15 Feb 2011

Order valid unless set aside in a manner known to law: The law revisited

Since the outcome of judicial process is always a declaration in favour of one party and against another, the judgments are more often then not criticized on various grounds. One of the most prominent grounds for taking up the matter in appeal is that the order has been passed without jurisdiction, is void or is contrary to settled notions of law. However mere assertion to this regard is not sufficient. The nature of judicial process requires the enforcement authorities to execute a decision unless the decision is rendered. On this principle the law is set that the executing court cannot go behind the manner in which the decision was rendered. 

The judicial process, therefore, which has now been firmly established in the country is that any order, whether without jurisdiction; illegal or patently void, is required to be set aside in a manner known to law and only when such event happens can the effect of the order be discontinued. Unless the order is set aside in a legally recognised manner, it continues to have all legal force and sanction and it is not a valid ground to dishonour the decision only on the assertion that it is illegal, void etc.

The Supreme Court in a recent decision [Krishnadevi Malchand Kamathia v. Bombay Environmental Action Group] explained the concept inter alia as under;
17. It is settled legal proposition that even if an order is void, it requires to be so declared by a competent forum and it is not permissible for any person to ignore the same merely because in his opinion the order is void.
18. In State of Kerala v. M.K. Kunhikannan Nambiar Manjeri Manikoth Naduvil (dead) & Ors., AIR 1996 SC 906; Tayabbhai M. Bagasarwalla & Anr. v. Hind Rubber Industries Pvt. Ltd. etc, AIR 1997 SC 1240; M. Meenakshi & Ors. v. Metadin Agarwal (dead) by L.Rs. & Ors. (2006) 7 SCC 470; and Sneh Gupta v. Devi Sarup & Ors., (2009) 6 SCC 194, this Court held that whether an order is valid or void, cannot be determined by the parties. For setting aside such an order, even if void, the party has to approach the appropriate forum.
19. In State of Punjab & Ors. v. Gurdev Singh, Ashok Kumar, AIR 1991 SC 2219, this Court held that a party aggrieved by the invalidity of an order has to approach the court for relief of declaration that the order against him is inoperative and therefore, not binding upon him. While deciding the said case, this Court placed reliance upon the judgment in Smith v. East Ellore Rural District Council, [1956] 1 All ER 855 wherein Lord Radcliffe observed:-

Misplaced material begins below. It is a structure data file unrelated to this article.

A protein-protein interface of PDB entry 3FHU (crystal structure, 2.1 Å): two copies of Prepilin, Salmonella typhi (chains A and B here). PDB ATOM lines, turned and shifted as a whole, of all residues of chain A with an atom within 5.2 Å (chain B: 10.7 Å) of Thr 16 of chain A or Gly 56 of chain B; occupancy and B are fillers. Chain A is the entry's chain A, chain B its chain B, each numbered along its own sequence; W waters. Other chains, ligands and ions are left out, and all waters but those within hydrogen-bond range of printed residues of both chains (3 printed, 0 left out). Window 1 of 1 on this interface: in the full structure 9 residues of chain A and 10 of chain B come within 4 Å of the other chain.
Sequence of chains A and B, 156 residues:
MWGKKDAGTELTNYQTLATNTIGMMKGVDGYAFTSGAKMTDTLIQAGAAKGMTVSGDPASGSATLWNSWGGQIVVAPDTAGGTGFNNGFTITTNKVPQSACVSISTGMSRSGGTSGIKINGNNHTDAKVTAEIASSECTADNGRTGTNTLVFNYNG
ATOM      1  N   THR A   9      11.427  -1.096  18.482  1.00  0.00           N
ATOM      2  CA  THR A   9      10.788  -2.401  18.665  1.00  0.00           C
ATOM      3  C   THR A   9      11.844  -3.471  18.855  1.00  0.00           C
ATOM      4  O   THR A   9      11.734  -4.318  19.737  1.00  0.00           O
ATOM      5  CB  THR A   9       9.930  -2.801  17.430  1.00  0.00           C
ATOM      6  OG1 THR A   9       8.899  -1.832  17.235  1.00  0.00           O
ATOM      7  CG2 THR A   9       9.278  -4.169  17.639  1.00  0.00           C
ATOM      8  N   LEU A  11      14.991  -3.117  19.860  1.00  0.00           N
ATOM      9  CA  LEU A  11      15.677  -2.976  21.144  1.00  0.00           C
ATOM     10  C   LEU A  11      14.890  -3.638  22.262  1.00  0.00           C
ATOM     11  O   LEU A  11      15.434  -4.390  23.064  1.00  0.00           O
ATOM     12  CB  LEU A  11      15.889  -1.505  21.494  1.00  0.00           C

“An order, even if not made in good faith is still an act capable of legal consequences. It bears no brand of invalidity on its forehead. Unless the necessary proceedings are taken at law to establish the cause of invalidity and to get it quashed or otherwise upset, it will remain as effective for its ostensible purpose as the most impeccable of orders.”
20. In Sultan Sadik v. Sanjay Raj Subba & Ors., AIR 2004 SC 1377, this Court took a similar view observing that once an order is declared non-est by the Court only then the judgment of nullity would operate erga omnes i.e. for and against everyone concerned. Such a declaration is permissible if the court comes to the conclusion that the author of the order lacks inherent jurisdiction/competence and therefore, it comes to the conclusion that the order suffers from patent and latent invalidity.
21. Thus, from the above it emerges that even if the order/notification is void/voidable, the party aggrieved by the same cannot decide that the said order/notification is not binding upon it. It has to approach the court for seeking such declaration. The order may be hypothetically a nullity and even if its invalidity is challenged before the court in a given circumstance, the court may refuse to quash the same on various grounds including the standing of the petitioner or on the ground of delay or on the doctrine of waiver or any other legal reason. The order may be void for one purpose or for one person, it may not be so for another purpose or another person.

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